"I didn't ever feel like a singer," she says. "I don't write music and I don't play music; I just am a massive fan of music. You need to be puritanical about being in the music industry because it's pretty brutal. I just felt like a charlatan. And I missed acting. So I just gave it up."
Almost immediately thereafter, she booked the role that made her a household name to sci-fi fans in her home country and abroad: Rose Tyler, companion to the Ninth and Tenth Doctors of Christopher Eccleston and David Tennant on Doctor Who. Her time on the show was relatively brief — two full seasons and scattered appearances thereafter (the most recent being 2013) — but the ever-present and ever-growing fan base still manages to surprise her. "It's huge here. I didn't realize that," she explains. A stack of fan mail sits off to the side in her dressing room.
Rather than let herself get typecast as the "feisty female sidekick," in an industry where substantial roles for women are rare — "TV is getting better, Hollywood is getting worse," she notes — Piper deliberately made a choice that her next role would be "horribly different." For four seasons, 2007-11, she played the high-end London escort Belle in the series Secret Diary of a Call Girl.
At the same time, Piper found herself onstage, making her West End debut in a 2007 revival of Christopher Hampton's Treats. In the ensuing years, theater, especially theater with distinctly contemporary themes, has become a regular part of her acting diet. She received her first Olivier nomination for her work in the pharmaceutical drama The Effect (written by Call Girl creator Lucy Prebble) in 2012 and made a splash in Richard Bean's up-to-the-minute, News International phone-hacking satire Great Britain in 2014.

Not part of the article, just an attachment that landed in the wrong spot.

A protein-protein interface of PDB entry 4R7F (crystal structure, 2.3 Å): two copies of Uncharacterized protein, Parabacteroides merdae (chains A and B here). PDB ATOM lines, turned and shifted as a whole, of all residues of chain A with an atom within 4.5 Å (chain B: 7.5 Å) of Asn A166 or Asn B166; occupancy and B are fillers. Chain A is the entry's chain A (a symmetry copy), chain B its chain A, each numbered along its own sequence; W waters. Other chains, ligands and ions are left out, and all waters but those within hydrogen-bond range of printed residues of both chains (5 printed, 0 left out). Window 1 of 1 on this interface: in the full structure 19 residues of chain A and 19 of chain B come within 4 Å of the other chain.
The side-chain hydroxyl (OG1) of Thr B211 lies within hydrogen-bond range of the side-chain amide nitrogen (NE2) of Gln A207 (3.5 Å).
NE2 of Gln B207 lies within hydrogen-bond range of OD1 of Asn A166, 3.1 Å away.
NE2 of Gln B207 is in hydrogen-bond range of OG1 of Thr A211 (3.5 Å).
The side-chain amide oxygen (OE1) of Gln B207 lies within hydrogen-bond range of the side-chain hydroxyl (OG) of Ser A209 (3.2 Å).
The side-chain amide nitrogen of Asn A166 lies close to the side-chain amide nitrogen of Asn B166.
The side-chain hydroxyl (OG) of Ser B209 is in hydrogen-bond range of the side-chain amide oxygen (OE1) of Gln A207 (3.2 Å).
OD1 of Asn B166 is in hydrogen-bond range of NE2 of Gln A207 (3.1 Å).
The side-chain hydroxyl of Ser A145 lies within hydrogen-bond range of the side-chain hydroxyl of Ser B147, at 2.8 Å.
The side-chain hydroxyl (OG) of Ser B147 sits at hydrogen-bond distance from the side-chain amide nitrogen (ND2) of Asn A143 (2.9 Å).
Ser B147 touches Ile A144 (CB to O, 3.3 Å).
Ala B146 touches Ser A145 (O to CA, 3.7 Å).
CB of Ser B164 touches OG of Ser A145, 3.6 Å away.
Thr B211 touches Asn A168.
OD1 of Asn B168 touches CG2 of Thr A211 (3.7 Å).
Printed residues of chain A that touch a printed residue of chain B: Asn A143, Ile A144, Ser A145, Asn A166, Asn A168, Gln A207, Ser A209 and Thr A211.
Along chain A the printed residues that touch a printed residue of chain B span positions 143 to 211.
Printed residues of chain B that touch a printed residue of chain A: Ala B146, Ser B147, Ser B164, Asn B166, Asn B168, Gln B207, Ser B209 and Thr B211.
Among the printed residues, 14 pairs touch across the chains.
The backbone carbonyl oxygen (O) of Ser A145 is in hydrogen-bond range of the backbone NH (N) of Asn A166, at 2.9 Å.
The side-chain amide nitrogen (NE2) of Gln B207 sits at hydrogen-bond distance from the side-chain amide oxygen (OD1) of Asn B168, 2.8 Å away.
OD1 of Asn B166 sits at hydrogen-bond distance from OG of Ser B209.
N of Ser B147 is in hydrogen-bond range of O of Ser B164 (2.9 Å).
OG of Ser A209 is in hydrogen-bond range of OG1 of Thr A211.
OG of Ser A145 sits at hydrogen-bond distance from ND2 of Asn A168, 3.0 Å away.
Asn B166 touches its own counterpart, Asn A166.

But all bets are off when it comes to Yerma. Piper loves untraditional theater, and this production is as untraditional as it gets. In fact, the cast didn't even really rehearse much of the show before arriving in New York City. "We read lines to make sure they're there in our memory, but we were not physically allowed to get up and block it, because it wouldn't feel real. I'm sitting here now thinking I haven't walked through this play in seven months, and we're just gonna walk onstage and see what happens."
When you become the only actor in history to win all six UK Best Actress Awards, you naturally have to regroup for your next gig, and Yerma is definitely another turning point in Billie Piper's career. Bringing the production to New York is a dream that she's "been willing in my mind since I was a kid." But there are no nerves. "I feel like I've sat more comfortably with this part than any part before." With very contemporary discussions of relationships and the choices women must make, "It's stuff that I talk to my girlfriends about, so I feel like I'm in a situation with my friends, which makes it easier to do. It's exhausting, but it's so fun."